Mira Hinsdale Hall, daughter of Charles and Elizabeth Wing Hinsdale Hall, was born in Le Roy, New York, on the twenty-first of April, 1863. Her father died when she was very young. Miss Hall grew up in Le Roy and was educated at Le Roy Academy and Smith College, from which she graduated in 1883, the youngest member of her class. The family had by that time moved to Ware, Massachusetts, where Miss Hall taught Latin in the high school.
In 1898 Miss Hall bought her school, one that had existed in the Pittsfield area since 1800. According to J.E.A. Smith's History of Pittsfield, "The first public institution for the higher education of young women was suggested by the successful efforts of Miss Nancy Hinsdale, in instituting a select female school about the year 1800." Miss Hall's School is a direct descendent of that first school. At least twice during the early decades of the School's existence, it was known as the Pittsfield Young Ladies' Seminary.
When Mira Hall purchased her school at the close of the 19th century, it was from Mary Salisbury, who had owned and led the School since 1871. Miss Hall's niece, Margaret Hall, would say years later that her aunt "was greatly interested in and desirous of having a school" and that she "began her venture with little capital beyond her youth, her determination to have the best school she could build, and the strong idealism which directed her."
In February of 1923, Miss Hall's determination was put to the test when a fire broke out in the gymnasium of the school and the building burned to the ground. Undaunted, the founder set about to rebuild. Her own resolve through that difficult period was greatly enhanced by the encouragement of many, most particularly Winthrop M. Crane, Jr., who would become the first Board President of the newly incorporated school.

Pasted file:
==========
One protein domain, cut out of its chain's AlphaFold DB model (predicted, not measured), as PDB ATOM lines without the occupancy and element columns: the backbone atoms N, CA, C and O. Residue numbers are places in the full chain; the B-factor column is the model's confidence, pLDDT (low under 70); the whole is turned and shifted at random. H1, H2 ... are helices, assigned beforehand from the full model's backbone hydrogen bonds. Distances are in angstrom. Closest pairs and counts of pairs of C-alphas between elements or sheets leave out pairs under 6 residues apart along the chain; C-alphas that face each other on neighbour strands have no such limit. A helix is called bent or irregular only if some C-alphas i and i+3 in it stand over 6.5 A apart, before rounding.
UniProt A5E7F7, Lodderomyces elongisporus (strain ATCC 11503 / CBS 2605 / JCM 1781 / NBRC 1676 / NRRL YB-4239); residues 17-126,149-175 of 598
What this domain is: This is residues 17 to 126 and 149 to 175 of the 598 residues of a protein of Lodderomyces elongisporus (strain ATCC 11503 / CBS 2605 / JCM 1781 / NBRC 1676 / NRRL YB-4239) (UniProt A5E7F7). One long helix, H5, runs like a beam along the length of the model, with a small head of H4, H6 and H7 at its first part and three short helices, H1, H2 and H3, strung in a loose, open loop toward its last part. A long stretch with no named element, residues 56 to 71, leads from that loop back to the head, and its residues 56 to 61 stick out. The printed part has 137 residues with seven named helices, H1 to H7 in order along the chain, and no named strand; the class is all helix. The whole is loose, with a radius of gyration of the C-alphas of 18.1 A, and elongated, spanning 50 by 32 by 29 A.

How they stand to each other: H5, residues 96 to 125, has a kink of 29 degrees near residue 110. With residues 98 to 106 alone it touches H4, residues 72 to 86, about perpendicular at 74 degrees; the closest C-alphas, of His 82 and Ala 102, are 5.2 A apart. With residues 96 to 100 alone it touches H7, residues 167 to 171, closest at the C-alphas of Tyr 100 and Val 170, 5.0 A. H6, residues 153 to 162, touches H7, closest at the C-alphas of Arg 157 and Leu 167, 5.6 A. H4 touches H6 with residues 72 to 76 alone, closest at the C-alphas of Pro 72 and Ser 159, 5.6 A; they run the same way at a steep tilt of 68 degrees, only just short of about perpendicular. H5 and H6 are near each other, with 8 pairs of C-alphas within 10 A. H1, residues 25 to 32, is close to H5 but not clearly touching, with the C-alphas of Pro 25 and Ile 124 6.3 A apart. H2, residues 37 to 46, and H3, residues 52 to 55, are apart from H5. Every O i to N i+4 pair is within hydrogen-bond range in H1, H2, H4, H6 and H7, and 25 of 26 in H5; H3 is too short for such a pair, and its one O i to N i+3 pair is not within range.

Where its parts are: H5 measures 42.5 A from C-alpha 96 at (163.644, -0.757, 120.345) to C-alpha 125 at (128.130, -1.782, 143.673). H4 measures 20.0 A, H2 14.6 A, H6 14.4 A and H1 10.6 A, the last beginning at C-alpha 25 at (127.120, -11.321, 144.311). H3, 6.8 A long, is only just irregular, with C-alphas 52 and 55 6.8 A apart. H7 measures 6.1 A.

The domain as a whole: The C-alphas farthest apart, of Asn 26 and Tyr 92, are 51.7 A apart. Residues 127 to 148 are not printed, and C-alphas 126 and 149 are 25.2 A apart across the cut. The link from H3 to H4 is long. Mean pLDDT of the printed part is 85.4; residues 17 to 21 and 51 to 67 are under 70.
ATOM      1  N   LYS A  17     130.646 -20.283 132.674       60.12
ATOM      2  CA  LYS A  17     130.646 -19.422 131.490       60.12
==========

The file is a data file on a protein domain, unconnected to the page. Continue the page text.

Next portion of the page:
Miss Hall's talent, vision, and hard work served her well, and Miss Hall's School became a nationally recognized college-preparatory school for girls. In 1931 Fortune Magazine, reporting on the modern trend in feminine education in private schools, listed Miss Hall's among the nation's top ten schools. Miss Hall herself was recognized for her contributions to all-girl education when, in June, 1933, upon the occasion of the fiftieth anniversary of her college graduation, Miss Hall was given the Honorary Degree of L.H.D. from Smith College. President William Allen Neilson conferred this degree with the following citation:
"Mira Hinsdale Hall, B.A., of Smith College of the class of 1883, founder and principal of a great school, in which she has maintained the highest level of scholarly achievement, a notable builder of character, who has set before many generations of her students and ours an austere and lofty ideal, intolerant of softness and self-indulgence, demanding from all the best they have to give."
Mira Hall led her school with distinction for forty years. Her vision that "a secondary school should seek to develop in every student the power to think independently and clearly, to discriminate between the gaudy and the real, and to be tolerant of others, while holding oneself to a high standard" (The Women's Chronology) continues to underpin the mission. On August 25th, 1937, in York Harbor, Maine, while on a motor trip, Mira Hall, visionary educator and beloved headmistress, died. In a resolution from the Alumnae Association at the time, these words honor well this remarkable leader:
"For nearly forty years her fine character and unique personality strongly influenced the lives and ideals of hundreds of girls who passed through her school. Her humor and charm were the delight of all who knew her."